Search query: Dr. Benjamin Ingram. Captain Samantha Carter. Dr. Samantha Carter. Dr. Ernest Littlefield. Dr. Catherine Littlefield. Dr. Melbourne Jackson. General Jacob Carter....
... Colonel Jonathan O'Neill. Captain Janet Frasier. General George S. Hammond.
He got hits on an O'Neill in CENTCOM and a Colonel Carter, Jacob F. in EUCOM.
Discreet calls told him that Hammond was retired, Sumner was also in CENTCOM. He didn't start to hyperventilate until he found a Dr. Samantha Carter, Associate Professor of Physics at Princeton University and an obituary for Dr. B. Ingram.
"Hmmm. You'll love this." John murmured into Rodney's clavicle, tasting heat and relaxation. Rodney's chest had been his drawing board for the past quarter hour, doubling his time as he tried to find the right answer, and now he was using it to word his response correctly. "The square-root of four percent..."
"Multiplied by the quadruple square root of four to the power of gamma gamma four..."
Rodney's eyes opened and gleamed at him, body still and breathless.
"Plus point four..."
"Equals six thousand, five hundred and fifty-four."
It wasn't his imagination that Rodney was hard; they were too close together for either of them to hide it, legs tangled together, arms mostly wrapped around each other. John leaned in to Rodney, was met halfway and suddenly he was sick of it, the distance he'd been keeping, that Rodney had been so carefully pushing at for months.
Sharp-edged stubble bit at his fingers and hand as he palmed Rodney's jaw, and when Rodney pulled back a little John ran his thumb over Rodney's chin, grazing his lower lip and getting a butterfly kiss in return.
John kissed him again, letting hunger graduate into something he could have for the first time in forever. He slid his hands under the hem of Rodney's shirt, and Rodney moved so that it would come off. Rodney grabbed at the collar of John's shirt once his hands were free, pulling it off almost roughly.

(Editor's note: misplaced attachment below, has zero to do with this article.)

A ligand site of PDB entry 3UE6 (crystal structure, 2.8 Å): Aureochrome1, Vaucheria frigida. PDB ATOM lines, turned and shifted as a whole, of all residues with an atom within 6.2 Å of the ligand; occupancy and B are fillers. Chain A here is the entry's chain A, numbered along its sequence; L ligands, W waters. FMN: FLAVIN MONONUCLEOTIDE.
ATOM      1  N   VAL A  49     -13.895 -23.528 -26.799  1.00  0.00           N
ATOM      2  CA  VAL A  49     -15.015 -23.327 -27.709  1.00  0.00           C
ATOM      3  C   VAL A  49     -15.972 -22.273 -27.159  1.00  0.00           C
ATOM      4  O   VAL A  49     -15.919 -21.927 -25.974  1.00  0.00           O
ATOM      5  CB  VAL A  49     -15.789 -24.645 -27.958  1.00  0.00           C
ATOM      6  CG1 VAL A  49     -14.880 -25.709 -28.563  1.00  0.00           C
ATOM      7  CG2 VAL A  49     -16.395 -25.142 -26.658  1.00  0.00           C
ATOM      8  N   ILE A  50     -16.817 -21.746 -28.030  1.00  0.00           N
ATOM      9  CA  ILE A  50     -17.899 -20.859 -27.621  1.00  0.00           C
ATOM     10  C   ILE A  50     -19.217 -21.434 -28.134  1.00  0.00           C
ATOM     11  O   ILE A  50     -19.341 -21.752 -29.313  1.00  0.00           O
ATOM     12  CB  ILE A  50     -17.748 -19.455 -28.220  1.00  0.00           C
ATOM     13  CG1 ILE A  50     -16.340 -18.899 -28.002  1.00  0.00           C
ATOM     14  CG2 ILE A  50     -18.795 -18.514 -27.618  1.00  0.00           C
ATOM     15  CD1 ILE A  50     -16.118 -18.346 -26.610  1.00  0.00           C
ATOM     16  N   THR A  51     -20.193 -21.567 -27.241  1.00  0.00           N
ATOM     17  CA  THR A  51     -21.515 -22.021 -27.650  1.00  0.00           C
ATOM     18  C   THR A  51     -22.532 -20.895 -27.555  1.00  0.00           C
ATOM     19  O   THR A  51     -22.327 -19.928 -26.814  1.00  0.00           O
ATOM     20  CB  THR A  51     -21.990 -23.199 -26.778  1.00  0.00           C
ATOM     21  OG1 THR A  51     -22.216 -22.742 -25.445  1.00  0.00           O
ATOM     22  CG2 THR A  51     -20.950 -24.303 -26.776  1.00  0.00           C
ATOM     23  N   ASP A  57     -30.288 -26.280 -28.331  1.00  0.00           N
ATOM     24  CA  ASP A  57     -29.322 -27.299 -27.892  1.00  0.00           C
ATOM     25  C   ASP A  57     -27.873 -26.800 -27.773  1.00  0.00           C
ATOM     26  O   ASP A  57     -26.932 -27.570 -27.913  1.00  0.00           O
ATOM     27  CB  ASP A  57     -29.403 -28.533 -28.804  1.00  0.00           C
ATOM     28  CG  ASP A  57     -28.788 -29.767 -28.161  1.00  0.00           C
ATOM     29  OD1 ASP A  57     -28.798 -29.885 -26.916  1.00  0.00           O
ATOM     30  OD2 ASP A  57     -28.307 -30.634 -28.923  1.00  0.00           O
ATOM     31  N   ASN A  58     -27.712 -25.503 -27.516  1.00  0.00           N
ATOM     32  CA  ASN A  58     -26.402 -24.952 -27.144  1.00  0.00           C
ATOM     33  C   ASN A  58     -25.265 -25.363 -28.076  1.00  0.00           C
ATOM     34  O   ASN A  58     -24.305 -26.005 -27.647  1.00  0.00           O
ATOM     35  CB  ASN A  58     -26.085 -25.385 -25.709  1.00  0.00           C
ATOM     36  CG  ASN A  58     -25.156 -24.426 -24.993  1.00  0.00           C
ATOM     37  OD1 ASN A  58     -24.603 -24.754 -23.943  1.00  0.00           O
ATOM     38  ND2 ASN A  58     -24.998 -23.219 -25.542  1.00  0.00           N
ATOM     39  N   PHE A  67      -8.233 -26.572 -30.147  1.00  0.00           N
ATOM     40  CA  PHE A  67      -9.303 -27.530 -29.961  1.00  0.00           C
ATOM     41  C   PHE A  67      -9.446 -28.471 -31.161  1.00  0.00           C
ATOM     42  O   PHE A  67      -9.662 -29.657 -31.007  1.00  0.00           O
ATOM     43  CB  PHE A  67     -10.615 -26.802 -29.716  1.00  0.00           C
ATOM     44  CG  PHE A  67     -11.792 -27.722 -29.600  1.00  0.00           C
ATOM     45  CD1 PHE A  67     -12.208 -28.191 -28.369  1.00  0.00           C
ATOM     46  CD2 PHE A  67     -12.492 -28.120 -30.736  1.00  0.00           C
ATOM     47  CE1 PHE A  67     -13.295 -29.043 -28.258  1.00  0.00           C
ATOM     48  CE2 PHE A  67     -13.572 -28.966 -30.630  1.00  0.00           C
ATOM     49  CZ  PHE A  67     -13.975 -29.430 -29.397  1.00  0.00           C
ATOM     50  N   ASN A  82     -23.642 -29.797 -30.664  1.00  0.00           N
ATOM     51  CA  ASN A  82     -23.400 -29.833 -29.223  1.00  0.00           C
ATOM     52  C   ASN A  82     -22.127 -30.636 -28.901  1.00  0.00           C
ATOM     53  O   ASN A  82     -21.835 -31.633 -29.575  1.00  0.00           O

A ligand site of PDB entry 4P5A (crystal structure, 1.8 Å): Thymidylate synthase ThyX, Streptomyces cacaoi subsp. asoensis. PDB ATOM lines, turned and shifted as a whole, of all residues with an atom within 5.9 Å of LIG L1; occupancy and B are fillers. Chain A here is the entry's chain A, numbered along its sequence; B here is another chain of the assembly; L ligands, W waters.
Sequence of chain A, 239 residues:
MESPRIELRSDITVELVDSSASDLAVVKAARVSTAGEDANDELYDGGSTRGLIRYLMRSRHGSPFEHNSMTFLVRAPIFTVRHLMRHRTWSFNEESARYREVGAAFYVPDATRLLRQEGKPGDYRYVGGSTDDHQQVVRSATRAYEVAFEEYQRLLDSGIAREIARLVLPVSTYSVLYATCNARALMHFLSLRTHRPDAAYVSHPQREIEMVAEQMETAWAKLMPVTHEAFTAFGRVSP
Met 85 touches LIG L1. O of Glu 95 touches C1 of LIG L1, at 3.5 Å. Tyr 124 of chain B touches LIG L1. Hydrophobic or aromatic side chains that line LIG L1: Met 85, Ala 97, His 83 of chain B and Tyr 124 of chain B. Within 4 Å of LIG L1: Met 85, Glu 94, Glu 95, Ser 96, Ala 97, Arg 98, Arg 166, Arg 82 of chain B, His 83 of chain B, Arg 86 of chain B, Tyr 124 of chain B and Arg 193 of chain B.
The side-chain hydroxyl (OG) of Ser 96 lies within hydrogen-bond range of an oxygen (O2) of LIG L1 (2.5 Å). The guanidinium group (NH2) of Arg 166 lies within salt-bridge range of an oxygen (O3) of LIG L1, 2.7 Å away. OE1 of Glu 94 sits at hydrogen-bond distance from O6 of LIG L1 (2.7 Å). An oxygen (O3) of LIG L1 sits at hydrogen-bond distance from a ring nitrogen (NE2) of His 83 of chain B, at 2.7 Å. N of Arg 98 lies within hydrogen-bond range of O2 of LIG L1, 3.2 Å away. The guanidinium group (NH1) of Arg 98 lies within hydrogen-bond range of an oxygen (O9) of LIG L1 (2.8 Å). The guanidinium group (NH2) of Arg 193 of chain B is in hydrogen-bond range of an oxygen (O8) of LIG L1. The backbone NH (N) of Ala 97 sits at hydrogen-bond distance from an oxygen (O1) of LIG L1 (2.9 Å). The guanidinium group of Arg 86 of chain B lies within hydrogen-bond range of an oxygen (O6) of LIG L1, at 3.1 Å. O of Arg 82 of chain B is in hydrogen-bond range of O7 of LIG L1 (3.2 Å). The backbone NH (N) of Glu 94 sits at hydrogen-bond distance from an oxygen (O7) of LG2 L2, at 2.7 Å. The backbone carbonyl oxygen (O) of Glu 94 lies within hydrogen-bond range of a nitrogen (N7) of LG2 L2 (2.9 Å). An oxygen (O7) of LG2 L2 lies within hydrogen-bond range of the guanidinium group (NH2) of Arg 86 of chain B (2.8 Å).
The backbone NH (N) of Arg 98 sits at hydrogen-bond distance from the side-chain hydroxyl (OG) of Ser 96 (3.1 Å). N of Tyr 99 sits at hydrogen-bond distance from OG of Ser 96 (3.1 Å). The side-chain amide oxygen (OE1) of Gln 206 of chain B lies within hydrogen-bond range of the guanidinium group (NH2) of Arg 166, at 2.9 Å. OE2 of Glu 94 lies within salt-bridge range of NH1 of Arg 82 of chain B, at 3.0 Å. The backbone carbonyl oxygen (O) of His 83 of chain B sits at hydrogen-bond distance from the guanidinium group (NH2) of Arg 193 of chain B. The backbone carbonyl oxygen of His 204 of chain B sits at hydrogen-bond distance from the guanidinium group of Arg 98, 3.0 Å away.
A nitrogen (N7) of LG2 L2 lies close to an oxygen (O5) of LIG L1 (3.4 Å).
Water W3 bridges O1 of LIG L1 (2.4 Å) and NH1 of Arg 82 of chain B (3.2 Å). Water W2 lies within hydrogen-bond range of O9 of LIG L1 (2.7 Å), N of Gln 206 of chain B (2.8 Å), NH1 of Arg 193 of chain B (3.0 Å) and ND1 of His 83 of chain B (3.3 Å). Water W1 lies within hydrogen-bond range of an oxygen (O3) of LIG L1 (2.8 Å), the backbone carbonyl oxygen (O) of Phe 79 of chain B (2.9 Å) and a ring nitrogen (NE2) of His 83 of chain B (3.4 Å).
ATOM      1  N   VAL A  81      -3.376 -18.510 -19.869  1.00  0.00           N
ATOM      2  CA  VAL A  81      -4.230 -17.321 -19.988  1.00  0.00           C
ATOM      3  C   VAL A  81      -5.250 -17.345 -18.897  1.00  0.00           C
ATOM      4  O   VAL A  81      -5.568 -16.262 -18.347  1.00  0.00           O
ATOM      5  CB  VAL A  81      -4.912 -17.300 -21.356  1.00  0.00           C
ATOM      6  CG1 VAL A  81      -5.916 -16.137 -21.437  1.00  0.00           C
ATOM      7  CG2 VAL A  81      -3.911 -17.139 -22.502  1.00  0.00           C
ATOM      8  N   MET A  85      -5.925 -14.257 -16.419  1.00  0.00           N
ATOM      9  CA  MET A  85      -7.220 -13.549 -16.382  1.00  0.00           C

Rodney cupped the back of his neck, reeling John back in, biting his neck and soothing it with his tongue while John was able to move his hands down Rodney's bare sides. He already knew his body; even though there had always been the thin skin of clothing between them John had long since discovered that Rodney wasn't ticklish and a light touch to his ear would turn the man on faster than a hand on his chest or ass.
John moved lower slowly, feeling Rodney's torso expand and contract with every breath. "Hey," he whispered, getting Rodney's attention. "I'm sorry it's taken me so long."
Rodney blinked slowly, pulled John closer, held him harder. "I'm not."
y = nu + 1
"Tell me, Doctor. Do you think you're ready?"
Sumner stood casually next to the bank of computers, Alterran and not, while Ben Ingram bent over the shoulder of another scientist, spot checking her work.
"I believe so, Colonel."
"Well forgive me if I'd like a bit more reassurance. I'd like to have my deputy commander back sometime soon, and I'm sure Major Sheppard would like to get home safely as well."
John looked over, standing a bit straighter. "It'd be appreciated, Sir."
Getting used to the slight feeling of surreality that came to him every time he spoke with this Colonel Sumner was coming more naturally to John. This wasn't the same Marshall Sumner whom he joined for cards on Friday's, or who brought his family over every 4th of July along with half the command staff. He was slightly harder, a bit more rigid in his command style. He didn't smile as much, either, or maybe he wasn't used to smiling around John.